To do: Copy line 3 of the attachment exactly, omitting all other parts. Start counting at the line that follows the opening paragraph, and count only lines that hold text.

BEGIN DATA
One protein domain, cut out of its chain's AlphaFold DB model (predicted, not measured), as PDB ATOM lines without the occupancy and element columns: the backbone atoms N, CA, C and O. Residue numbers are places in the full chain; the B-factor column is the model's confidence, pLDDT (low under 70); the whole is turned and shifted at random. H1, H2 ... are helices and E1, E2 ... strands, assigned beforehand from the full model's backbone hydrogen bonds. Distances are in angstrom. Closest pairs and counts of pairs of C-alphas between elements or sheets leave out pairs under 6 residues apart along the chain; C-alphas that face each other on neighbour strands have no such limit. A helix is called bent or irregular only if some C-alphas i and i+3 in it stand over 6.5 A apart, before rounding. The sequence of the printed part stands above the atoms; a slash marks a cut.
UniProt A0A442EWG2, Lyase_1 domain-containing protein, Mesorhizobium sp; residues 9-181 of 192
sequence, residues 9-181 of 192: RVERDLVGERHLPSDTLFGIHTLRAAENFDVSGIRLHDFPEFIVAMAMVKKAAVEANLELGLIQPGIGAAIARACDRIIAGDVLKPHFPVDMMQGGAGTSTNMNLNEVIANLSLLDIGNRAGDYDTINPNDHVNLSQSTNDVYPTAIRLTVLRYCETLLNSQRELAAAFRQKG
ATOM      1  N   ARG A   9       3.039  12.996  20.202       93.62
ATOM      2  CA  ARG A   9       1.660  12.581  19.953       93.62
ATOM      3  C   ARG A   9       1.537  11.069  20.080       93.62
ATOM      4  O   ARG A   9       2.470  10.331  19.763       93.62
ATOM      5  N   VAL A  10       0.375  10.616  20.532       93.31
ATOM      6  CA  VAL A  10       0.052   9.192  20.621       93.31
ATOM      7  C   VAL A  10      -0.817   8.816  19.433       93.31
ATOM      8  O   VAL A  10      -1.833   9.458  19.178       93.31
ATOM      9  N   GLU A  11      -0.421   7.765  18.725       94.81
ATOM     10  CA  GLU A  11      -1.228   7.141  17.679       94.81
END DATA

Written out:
ATOM      1  N   ARG A   9       3.039  12.996  20.202       93.62